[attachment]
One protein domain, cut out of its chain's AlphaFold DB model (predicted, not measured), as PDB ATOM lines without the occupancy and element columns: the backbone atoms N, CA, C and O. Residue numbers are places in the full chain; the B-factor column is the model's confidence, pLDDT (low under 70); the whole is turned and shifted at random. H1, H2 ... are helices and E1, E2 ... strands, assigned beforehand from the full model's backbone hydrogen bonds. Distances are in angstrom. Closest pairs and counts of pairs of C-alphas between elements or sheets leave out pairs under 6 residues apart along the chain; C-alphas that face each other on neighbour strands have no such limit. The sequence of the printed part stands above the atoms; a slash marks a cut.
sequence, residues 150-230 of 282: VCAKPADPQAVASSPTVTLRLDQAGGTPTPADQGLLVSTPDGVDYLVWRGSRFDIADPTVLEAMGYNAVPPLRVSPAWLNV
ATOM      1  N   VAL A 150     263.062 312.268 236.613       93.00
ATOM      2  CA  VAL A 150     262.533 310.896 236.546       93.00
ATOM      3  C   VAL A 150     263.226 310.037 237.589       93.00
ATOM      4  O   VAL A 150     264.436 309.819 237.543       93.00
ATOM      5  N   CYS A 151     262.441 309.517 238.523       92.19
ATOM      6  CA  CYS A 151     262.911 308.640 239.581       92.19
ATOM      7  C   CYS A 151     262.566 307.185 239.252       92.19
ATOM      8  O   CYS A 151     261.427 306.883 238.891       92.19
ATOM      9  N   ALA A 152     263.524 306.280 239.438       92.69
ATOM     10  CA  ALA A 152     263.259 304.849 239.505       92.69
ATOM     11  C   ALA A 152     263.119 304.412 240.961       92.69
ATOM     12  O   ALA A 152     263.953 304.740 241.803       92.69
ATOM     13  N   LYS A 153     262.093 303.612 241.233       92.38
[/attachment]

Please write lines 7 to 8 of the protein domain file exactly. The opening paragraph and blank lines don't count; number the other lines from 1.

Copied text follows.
ATOM      6  CA  CYS A 151     262.911 308.640 239.581       92.19
ATOM      7  C   CYS A 151     262.566 307.185 239.252       92.19